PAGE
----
What They Say:
In Eden of the East, Akira Takizawa wakes up naked outside the White House with no memories. He’s got a gun in one hand, a cell phone in the other, and doesn’t know if he’s a good guy or one of the worst. He doesn’t remember the phone gives him instant access to ten billion yen and a woman who can make his most outlandish requests a reality. He doesn’t recall his connection to the ongoing missile attacks terrorizing the Japanese people. Or the part he played in the sudden disappearance of 20,000 shut-ins. He doesn’t even remember he’s supposed to save Japan and will be murdered if he fails. Whatever it is he’s tangled up in, Takizawa’s definitely in deep — and that’s not even scratching the surface.
Contains episodes 1-11 plus 2 movies.
Funimation’s been revisiting a few shows from their “dark period” where they went basic and avoided doing any big special editions or premium releases, offering fans a chance to revisit the show with a little more to it. The latest one to get this treatment is the Eden of the East property, which is made up of an eleven episode TV series and two feature films. We’ll cover those in the following pages but we want to just dig into the packaging here at the front of things as that’s what most folks are looking at about it at this point.
The premium edition set comes with a really simple but effective heavy chipboard box that’s done up in an all white wrap. There’s a simplicity to it that works really well because it has that kind of prestige element about it thanks to the silver foil mix on the main panel where we get the Selecao logo.The back cover has a really nice shot of our two leads together on the carousel horse which has a really sweet illustration style to it, providing a pop of color against the larger white background. All the details about the show are presented on the wraparound on top of the box and it covers things well, breaking down the premise, the extras and what’s included, as well as a clean technical grid. The box may not be a big oversized wow factor, but I love the clean aspect of it as it has a real appeal for me.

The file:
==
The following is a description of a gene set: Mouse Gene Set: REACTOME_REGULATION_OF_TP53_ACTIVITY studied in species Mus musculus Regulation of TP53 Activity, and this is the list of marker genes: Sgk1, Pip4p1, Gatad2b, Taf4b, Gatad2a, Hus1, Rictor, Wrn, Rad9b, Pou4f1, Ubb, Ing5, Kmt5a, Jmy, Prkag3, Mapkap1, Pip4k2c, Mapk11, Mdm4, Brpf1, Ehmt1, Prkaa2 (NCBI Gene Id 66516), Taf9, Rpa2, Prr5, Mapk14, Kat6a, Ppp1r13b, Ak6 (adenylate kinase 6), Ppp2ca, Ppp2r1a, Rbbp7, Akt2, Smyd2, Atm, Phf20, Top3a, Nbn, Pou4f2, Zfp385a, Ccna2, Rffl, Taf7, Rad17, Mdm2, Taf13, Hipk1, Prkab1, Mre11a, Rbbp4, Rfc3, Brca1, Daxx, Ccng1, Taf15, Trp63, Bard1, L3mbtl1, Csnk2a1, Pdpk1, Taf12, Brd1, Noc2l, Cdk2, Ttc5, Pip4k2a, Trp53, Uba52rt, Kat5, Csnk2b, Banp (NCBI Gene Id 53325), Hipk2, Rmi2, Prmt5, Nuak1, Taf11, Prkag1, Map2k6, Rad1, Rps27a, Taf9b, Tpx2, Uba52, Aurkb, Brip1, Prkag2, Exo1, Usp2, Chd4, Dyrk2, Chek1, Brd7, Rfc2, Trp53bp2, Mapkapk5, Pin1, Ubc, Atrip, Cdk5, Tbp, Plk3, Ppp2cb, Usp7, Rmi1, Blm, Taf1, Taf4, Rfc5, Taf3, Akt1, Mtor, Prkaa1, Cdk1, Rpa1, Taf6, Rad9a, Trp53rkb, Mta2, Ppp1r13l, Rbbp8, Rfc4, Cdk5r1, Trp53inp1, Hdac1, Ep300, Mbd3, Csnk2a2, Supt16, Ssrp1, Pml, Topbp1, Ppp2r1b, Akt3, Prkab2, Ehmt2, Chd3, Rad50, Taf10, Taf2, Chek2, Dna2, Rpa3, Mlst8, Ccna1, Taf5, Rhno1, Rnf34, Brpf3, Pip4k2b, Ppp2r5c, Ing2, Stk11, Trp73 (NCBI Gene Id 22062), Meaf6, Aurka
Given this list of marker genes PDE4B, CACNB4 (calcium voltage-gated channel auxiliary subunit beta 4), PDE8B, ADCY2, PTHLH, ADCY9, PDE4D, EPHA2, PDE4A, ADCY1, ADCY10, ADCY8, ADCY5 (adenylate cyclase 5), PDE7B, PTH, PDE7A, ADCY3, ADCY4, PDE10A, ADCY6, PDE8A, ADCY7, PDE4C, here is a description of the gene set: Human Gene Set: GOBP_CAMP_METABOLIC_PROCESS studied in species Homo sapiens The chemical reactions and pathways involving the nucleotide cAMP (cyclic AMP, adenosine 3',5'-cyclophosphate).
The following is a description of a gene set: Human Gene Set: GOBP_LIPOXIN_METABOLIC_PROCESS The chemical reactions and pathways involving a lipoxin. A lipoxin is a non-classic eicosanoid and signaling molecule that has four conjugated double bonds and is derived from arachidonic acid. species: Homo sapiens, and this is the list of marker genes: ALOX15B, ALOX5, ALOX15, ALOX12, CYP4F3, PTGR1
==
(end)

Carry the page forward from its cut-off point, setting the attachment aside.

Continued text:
Within the box, we get the digipak that holds the four Blu-ray discs, two TV episode discs and two feature film discs. The front and back has some of the artwork we’d seen in previous releases and it carries through on the clean white background aspect, providing some nice continuity. As it opens up, it reveals more artwork of the same style and nature from the Japanese releases with the various groups and pairings in a really welcome way.The fully opened package has a really great look to it as it spreads out the four panels under the clear plastic disc holders with a sunset image of New York City that’s rich in detail and definitely sets the mood well.
Also in the box is a smaller white spacer box that uses the same Selecao logo on one side and a really great illustration of Takizawa on the other. Within it, we get a really great certificate of authenticity (#821 of 2,500 here!) with Gen Fukunaga’s signature. There’s a couple of cute finger puppet pieces to put together and four high-quality larger than normal postcards with some great artwork of the cast. We also get three really great in-show stickers with a Selecao logo, the scales of justice piece, and an Air King sticker. While these may not be super high end tchotchkes like some other sets, they’re really nicely done and put together while adding something special to this limited edition premium set.
Now, on to talking about the TV series, movies, and the discs themselves!